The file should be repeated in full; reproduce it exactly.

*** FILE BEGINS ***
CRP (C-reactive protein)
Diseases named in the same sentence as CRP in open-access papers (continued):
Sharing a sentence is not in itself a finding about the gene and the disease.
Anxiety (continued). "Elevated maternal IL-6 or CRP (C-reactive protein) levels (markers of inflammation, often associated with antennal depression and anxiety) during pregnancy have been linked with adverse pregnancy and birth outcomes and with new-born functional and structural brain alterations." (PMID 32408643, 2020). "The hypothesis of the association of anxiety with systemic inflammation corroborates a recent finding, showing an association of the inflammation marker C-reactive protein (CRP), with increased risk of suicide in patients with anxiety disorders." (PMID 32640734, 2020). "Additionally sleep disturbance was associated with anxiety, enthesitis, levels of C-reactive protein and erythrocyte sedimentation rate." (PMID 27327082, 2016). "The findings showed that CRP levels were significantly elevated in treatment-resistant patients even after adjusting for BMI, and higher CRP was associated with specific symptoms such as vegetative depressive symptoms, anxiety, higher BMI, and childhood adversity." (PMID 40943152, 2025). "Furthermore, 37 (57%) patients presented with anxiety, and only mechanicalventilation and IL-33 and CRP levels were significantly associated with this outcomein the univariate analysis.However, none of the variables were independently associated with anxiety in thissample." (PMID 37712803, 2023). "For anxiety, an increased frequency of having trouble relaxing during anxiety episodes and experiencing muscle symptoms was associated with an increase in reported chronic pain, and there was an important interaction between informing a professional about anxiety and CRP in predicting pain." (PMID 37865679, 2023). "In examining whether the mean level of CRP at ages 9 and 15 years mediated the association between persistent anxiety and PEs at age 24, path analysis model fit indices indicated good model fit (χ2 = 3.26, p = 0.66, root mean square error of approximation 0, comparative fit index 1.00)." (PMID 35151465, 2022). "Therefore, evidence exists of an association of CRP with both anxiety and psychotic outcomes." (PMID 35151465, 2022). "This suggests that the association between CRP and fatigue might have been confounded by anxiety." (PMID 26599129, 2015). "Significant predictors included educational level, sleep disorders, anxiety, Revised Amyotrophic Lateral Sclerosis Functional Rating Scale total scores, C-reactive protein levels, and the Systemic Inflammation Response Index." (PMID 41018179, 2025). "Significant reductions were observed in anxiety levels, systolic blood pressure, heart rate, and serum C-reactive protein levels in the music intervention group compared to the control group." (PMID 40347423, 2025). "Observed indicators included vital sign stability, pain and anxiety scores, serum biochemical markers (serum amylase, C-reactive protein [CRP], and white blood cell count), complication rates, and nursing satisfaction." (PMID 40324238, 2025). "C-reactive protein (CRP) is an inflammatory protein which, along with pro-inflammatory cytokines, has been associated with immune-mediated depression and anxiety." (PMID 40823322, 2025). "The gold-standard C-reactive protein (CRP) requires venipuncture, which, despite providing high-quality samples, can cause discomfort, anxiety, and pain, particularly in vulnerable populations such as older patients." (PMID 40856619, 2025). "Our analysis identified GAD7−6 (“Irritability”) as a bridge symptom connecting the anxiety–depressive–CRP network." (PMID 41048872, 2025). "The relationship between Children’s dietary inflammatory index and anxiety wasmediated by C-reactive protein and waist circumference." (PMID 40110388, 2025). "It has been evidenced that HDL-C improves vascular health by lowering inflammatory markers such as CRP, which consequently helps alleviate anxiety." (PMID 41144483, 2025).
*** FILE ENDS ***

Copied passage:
CRP (C-reactive protein)
Diseases named in the same sentence as CRP in open-access papers (continued):
Sharing a sentence is not in itself a finding about the gene and the disease.
Anxiety (continued). "Elevated maternal IL-6 or CRP (C-reactive protein) levels (markers of inflammation, often associated with antennal depression and anxiety) during pregnancy have been linked with adverse pregnancy and birth outcomes and with new-born functional and structural brain alterations." (PMID 32408643, 2020). "The hypothesis of the association of anxiety with systemic inflammation corroborates a recent finding, showing an association of the inflammation marker C-reactive protein (CRP), with increased risk of suicide in patients with anxiety disorders." (PMID 32640734, 2020). "Additionally sleep disturbance was associated with anxiety, enthesitis, levels of C-reactive protein and erythrocyte sedimentation rate." (PMID 27327082, 2016). "The findings showed that CRP levels were significantly elevated in treatment-resistant patients even after adjusting for BMI, and higher CRP was associated with specific symptoms such as vegetative depressive symptoms, anxiety, higher BMI, and childhood adversity." (PMID 40943152, 2025). "Furthermore, 37 (57%) patients presented with anxiety, and only mechanicalventilation and IL-33 and CRP levels were significantly associated with this outcomein the univariate analysis.However, none of the variables were independently associated with anxiety in thissample." (PMID 37712803, 2023). "For anxiety, an increased frequency of having trouble relaxing during anxiety episodes and experiencing muscle symptoms was associated with an increase in reported chronic pain, and there was an important interaction between informing a professional about anxiety and CRP in predicting pain." (PMID 37865679, 2023). "In examining whether the mean level of CRP at ages 9 and 15 years mediated the association between persistent anxiety and PEs at age 24, path analysis model fit indices indicated good model fit (χ2 = 3.26, p = 0.66, root mean square error of approximation 0, comparative fit index 1.00)." (PMID 35151465, 2022). "Therefore, evidence exists of an association of CRP with both anxiety and psychotic outcomes." (PMID 35151465, 2022). "This suggests that the association between CRP and fatigue might have been confounded by anxiety." (PMID 26599129, 2015). "Significant predictors included educational level, sleep disorders, anxiety, Revised Amyotrophic Lateral Sclerosis Functional Rating Scale total scores, C-reactive protein levels, and the Systemic Inflammation Response Index." (PMID 41018179, 2025). "Significant reductions were observed in anxiety levels, systolic blood pressure, heart rate, and serum C-reactive protein levels in the music intervention group compared to the control group." (PMID 40347423, 2025). "Observed indicators included vital sign stability, pain and anxiety scores, serum biochemical markers (serum amylase, C-reactive protein [CRP], and white blood cell count), complication rates, and nursing satisfaction." (PMID 40324238, 2025). "C-reactive protein (CRP) is an inflammatory protein which, along with pro-inflammatory cytokines, has been associated with immune-mediated depression and anxiety." (PMID 40823322, 2025). "The gold-standard C-reactive protein (CRP) requires venipuncture, which, despite providing high-quality samples, can cause discomfort, anxiety, and pain, particularly in vulnerable populations such as older patients." (PMID 40856619, 2025). "Our analysis identified GAD7−6 (“Irritability”) as a bridge symptom connecting the anxiety–depressive–CRP network." (PMID 41048872, 2025). "The relationship between Children’s dietary inflammatory index and anxiety wasmediated by C-reactive protein and waist circumference." (PMID 40110388, 2025). "It has been evidenced that HDL-C improves vascular health by lowering inflammatory markers such as CRP, which consequently helps alleviate anxiety." (PMID 41144483, 2025).